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I had been waiting for years (literally) for the Antiques Roadshow to visit somewhere near the archive in Devizes, and last Thursday was our big opportunity and we took it! But having decided to go, what should we take from over a million items in the collection? There is so much rich history in the archive that it really was a very tough decision.
As an avid fan of the Roadshow I knew that it would have to be either something which was valuable, beautiful or could tell a fantastic story, or preferably all three!
As wonderful as the archive is, we have very few things that are intrinsically valuable, and certainly nothing which is worth the tens of thousands of pounds like some of the beautiful items which we see on Sunday nights. The value of the items in our collection is almost entirely in the fascinating stories they tell, of those millions of women (and later men too) who gave so much for society, but whose action on the whole were relatively mundane but completely vital.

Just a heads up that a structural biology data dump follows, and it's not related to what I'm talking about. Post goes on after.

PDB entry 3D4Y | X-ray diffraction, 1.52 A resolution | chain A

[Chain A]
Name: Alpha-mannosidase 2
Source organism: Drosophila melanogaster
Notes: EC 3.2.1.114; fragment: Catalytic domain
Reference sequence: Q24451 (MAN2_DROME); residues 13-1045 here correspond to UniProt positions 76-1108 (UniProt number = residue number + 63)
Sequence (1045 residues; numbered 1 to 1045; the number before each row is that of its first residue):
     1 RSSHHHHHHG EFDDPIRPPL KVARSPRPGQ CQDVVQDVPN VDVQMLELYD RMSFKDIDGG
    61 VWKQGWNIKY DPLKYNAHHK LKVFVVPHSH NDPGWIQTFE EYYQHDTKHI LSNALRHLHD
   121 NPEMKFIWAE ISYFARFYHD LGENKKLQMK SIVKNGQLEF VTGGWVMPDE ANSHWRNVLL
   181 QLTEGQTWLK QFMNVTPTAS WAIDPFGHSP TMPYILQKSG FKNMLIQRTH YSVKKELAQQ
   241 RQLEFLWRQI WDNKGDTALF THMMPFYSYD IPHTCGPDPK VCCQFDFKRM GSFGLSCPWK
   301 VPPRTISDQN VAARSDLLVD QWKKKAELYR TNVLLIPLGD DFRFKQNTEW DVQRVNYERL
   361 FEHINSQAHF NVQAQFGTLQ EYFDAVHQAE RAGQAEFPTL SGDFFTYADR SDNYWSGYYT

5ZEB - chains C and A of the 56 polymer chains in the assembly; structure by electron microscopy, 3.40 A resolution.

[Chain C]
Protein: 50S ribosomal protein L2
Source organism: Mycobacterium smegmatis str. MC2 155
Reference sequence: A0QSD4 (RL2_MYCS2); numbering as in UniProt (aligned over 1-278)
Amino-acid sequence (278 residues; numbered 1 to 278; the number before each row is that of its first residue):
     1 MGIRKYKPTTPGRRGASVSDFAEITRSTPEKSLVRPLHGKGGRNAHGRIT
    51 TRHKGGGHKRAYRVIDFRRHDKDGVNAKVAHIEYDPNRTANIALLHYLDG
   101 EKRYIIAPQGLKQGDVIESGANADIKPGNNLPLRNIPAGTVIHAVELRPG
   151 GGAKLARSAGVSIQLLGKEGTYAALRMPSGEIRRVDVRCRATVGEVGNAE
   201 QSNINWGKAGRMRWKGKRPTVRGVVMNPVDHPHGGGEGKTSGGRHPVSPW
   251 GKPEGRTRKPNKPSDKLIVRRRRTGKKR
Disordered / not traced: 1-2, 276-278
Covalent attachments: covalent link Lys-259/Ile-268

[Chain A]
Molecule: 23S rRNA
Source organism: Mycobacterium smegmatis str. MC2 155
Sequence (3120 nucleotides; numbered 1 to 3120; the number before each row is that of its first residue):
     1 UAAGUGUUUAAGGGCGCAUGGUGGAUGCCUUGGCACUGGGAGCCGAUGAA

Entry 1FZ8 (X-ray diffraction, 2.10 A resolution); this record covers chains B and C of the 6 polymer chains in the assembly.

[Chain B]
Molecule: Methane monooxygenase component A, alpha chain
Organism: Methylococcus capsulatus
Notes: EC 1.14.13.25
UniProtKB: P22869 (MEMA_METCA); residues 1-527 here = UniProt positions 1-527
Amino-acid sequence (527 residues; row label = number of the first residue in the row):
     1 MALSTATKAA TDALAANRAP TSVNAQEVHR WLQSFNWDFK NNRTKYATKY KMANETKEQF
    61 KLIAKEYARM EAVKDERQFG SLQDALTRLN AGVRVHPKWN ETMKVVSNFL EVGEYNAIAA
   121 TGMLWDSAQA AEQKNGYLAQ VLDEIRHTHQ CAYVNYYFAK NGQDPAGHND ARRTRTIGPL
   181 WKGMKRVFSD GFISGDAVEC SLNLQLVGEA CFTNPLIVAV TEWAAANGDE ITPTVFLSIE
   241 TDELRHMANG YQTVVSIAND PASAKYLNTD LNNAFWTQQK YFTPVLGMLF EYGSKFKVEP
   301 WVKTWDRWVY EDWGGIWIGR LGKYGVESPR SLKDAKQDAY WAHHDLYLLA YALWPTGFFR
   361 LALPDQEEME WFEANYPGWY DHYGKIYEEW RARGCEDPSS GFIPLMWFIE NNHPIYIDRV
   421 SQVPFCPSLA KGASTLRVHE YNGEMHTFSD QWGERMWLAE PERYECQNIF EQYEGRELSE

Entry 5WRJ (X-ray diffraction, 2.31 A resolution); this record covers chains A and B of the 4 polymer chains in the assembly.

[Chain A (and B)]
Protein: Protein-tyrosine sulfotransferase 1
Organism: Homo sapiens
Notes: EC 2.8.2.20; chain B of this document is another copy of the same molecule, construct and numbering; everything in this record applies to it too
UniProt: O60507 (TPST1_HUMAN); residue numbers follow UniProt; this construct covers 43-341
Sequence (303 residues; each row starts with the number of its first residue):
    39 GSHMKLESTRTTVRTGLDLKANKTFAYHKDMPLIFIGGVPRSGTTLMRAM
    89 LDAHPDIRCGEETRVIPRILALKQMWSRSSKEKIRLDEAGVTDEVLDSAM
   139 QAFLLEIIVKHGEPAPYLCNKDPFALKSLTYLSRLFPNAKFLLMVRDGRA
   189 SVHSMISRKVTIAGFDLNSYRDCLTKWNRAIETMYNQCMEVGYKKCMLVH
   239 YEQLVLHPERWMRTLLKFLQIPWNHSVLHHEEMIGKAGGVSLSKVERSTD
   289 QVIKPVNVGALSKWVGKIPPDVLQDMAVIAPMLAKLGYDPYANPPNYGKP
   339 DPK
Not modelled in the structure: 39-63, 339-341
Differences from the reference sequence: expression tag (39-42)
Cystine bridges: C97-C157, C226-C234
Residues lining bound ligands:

Documents tell wonderful stories, but are mostly rather dull to look at, so what could we take? What had a great story, looked good and might be worth something?
The answer had of course been rolled up in unbleached cotton calico and sat safely on a shelf unseen for the past five years. It was Lady Reading’s Tapestry!
The opportunity to tell Lady Reading’s story, who I strongly believe to be one of the most important women in the 20th Century, (right up there with Marie Curie, Emeline Pankhurst and Eleanor Roosevelt) was too good to miss.
It combined not only our founder’s story, but also the story of the WVS itself in its twenty half cross stitched panels.
What is that story and how much was it worth I hear you ask! Well, you will have to tune into the Antiques Roadshow from Bowood House next series to find out!